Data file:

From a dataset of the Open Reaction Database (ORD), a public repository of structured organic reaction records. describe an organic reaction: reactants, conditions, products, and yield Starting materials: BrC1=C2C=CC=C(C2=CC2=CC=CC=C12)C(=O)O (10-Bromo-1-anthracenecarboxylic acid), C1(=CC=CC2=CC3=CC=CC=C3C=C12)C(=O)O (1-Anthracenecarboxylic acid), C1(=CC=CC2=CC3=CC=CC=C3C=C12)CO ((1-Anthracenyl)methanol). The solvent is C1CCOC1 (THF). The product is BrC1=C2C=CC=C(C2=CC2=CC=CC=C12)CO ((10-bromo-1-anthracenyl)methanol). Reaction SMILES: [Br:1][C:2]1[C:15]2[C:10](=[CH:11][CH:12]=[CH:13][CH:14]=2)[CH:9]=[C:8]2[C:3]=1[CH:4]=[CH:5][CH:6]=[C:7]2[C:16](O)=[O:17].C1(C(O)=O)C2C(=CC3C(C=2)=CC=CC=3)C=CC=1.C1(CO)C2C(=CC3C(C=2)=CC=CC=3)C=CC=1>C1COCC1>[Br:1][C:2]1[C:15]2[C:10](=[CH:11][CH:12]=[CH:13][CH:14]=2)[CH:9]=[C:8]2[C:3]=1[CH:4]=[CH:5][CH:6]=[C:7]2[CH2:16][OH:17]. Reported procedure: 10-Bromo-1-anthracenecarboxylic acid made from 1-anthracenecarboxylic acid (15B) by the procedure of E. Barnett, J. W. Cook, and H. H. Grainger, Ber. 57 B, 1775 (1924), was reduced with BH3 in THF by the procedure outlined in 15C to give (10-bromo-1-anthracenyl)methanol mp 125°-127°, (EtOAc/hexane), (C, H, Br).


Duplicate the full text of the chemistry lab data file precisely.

From a dataset of the Open Reaction Database (ORD), a public repository of structured organic reaction records. describe an organic reaction: reactants, conditions, products, and yield Starting materials: BrC1=C2C=CC=C(C2=CC2=CC=CC=C12)C(=O)O (10-Bromo-1-anthracenecarboxylic acid), C1(=CC=CC2=CC3=CC=CC=C3C=C12)C(=O)O (1-Anthracenecarboxylic acid), C1(=CC=CC2=CC3=CC=CC=C3C=C12)CO ((1-Anthracenyl)methanol). The solvent is C1CCOC1 (THF). The product is BrC1=C2C=CC=C(C2=CC2=CC=CC=C12)CO ((10-bromo-1-anthracenyl)methanol). Reaction SMILES: [Br:1][C:2]1[C:15]2[C:10](=[CH:11][CH:12]=[CH:13][CH:14]=2)[CH:9]=[C:8]2[C:3]=1[CH:4]=[CH:5][CH:6]=[C:7]2[C:16](O)=[O:17].C1(C(O)=O)C2C(=CC3C(C=2)=CC=CC=3)C=CC=1.C1(CO)C2C(=CC3C(C=2)=CC=CC=3)C=CC=1>C1COCC1>[Br:1][C:2]1[C:15]2[C:10](=[CH:11][CH:12]=[CH:13][CH:14]=2)[CH:9]=[C:8]2[C:3]=1[CH:4]=[CH:5][CH:6]=[C:7]2[CH2:16][OH:17]. Reported procedure: 10-Bromo-1-anthracenecarboxylic acid made from 1-anthracenecarboxylic acid (15B) by the procedure of E. Barnett, J. W. Cook, and H. H. Grainger, Ber. 57 B, 1775 (1924), was reduced with BH3 in THF by the procedure outlined in 15C to give (10-bromo-1-anthracenyl)methanol mp 125°-127°, (EtOAc/hexane), (C, H, Br).